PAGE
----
Labour of love: Advice on the hard work of editing a documentary

The goal of editing any film is to tell your story as effectively and efficiently as possible. Follow these tips for cutting your documentary to get a better-quality finished product—and to help make the process of achieving it go more smoothly.

Documentaries aren’t as strictly bound to a three- or five-act structure as fictional films are (and docs definitely don’t have to “save the cat”), but they must still tell a story with a beginning, middle, and end. The intricacies of how you relate that story depend on the type of film you’re making—an ideas-based, interview-heavy documentary, for example, may not call for a linear “this, then that” structure. Nevertheless, your final cut will have to engage viewers with the discernible development of your themes and arguments, ramp up to a climax, and achieve a satisfying (or, perhaps, intentionally unsatisfying) conclusion.

Whether you’re a student filmmaker or Errol Morris, making a documentary is not a job for the disorganized. While shooting your movie, you should at least keep a daily log detailing the footage you’ve obtained. When it comes time to edit, you’ll need to be even more systematic. So, assuming you shot digitally, separate your footage in folders—for interviews, b-roll, and the like—when you import it to a computer. And make sure to label individual clips/files so that it’s clear what each of them contains.

You’ve shot hours of footage, now it’s time to spend many hours more watching it. Write down what happens in each clip, making note of any especially germane material.

For interviews, consider going a step further by transcribing them in full, complete with timestamps. It’s a laborious job, but it can be a lifesaver when it comes to actually assembling your film. Searching a document for a half-remembered quote is far faster than having to re-review potentially hours of footage. If you really don’t want to do a full transcription, software exists that lets you to search for spoken words within digital video files. But you’ll still want to watch all your interviews (and make appropriate notes) as a first step in building your film’s story.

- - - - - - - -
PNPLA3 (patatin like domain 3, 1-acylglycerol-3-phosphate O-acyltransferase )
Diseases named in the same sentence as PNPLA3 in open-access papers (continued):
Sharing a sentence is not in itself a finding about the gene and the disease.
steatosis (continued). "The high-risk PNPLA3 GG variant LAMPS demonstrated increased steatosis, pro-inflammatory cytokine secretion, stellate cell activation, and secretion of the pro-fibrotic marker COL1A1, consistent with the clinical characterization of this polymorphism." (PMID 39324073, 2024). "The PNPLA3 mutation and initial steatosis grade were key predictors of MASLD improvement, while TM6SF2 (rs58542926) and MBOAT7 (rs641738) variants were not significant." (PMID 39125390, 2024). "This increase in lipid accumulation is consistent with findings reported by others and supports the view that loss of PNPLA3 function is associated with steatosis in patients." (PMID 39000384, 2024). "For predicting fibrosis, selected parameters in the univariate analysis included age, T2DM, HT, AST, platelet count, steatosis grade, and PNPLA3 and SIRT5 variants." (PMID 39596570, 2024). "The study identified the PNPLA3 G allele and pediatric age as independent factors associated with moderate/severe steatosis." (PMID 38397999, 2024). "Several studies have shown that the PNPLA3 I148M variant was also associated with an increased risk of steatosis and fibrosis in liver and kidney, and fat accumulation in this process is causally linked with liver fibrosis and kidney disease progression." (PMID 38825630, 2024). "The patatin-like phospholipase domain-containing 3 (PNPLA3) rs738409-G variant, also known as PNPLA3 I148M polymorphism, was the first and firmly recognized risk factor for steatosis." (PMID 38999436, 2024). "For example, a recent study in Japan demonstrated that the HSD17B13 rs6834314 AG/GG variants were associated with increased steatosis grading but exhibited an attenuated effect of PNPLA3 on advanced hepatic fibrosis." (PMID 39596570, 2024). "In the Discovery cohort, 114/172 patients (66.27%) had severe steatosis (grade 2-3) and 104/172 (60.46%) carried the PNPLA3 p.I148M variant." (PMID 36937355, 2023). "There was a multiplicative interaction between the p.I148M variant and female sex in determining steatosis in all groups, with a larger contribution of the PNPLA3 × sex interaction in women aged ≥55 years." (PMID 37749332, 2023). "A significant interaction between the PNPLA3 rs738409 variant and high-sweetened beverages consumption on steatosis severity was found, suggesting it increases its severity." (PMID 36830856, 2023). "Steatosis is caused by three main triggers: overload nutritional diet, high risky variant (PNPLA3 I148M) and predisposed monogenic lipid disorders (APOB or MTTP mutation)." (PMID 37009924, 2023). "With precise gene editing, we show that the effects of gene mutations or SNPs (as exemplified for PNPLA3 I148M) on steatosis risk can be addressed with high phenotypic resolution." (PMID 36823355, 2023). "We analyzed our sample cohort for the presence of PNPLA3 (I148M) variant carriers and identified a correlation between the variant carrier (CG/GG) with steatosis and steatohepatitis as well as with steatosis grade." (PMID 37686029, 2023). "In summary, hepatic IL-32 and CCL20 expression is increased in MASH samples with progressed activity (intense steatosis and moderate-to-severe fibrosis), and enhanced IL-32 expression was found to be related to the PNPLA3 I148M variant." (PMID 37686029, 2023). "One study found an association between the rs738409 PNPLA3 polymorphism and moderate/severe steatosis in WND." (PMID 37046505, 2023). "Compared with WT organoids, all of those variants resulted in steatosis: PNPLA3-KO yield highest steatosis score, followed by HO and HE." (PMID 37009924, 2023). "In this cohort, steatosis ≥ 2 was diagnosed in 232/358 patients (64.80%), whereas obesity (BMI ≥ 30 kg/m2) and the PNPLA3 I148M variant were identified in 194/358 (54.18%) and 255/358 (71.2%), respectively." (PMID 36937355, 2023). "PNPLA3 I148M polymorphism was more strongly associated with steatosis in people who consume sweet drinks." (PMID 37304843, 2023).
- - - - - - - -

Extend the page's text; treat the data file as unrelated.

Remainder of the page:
Choosing the shots, scenes, and interviews that make your edit (and how they fit with one another) is dependent on the story you’re trying to tell and the visual language you’re using to tell it. However, some guidelines have coalesced over time, including:

  • Vary your shot use, but remember that medium shots and close-ups tend to forge a stronger connection with viewers, lending the impression that they’re having a conversation with whoever is on screen.
  • Cut to a logical rhythm. If you need to make an edit, do it on an action (like, if your subject makes a hand gesture). Or cut to dialogue—words that are given particular emphasis by the speaker, for example.
  • Minimize jump cuts. You might make an aesthetic decision to retain one here and there in your “talking head” footage. But in general such cuts are jarring. Instead, cut to b-roll, archival, or stock footage to help hide edits you make to interview audio.

Remember that editing must be in service of your story—to tell it efficiently and propulsively, and to present visuals that contextualize and expand upon your themes and arguments.

It’s more or less a given that a low-budget doc will be edited together from varied sources: interviews, b-roll, archival videos, photographs, and more, all shot at different locations and under different lighting conditions. Colour correction is needed to make these disparate images appear seamless. The manual process of balancing the exposure, saturation, and colour temperature of your film’s every shot is fairly technical—and thus better left to more in-depth articles—but suffice to say it’s a vital part of the editing process. Consider hiring a professional with specialized software to undertake this important work.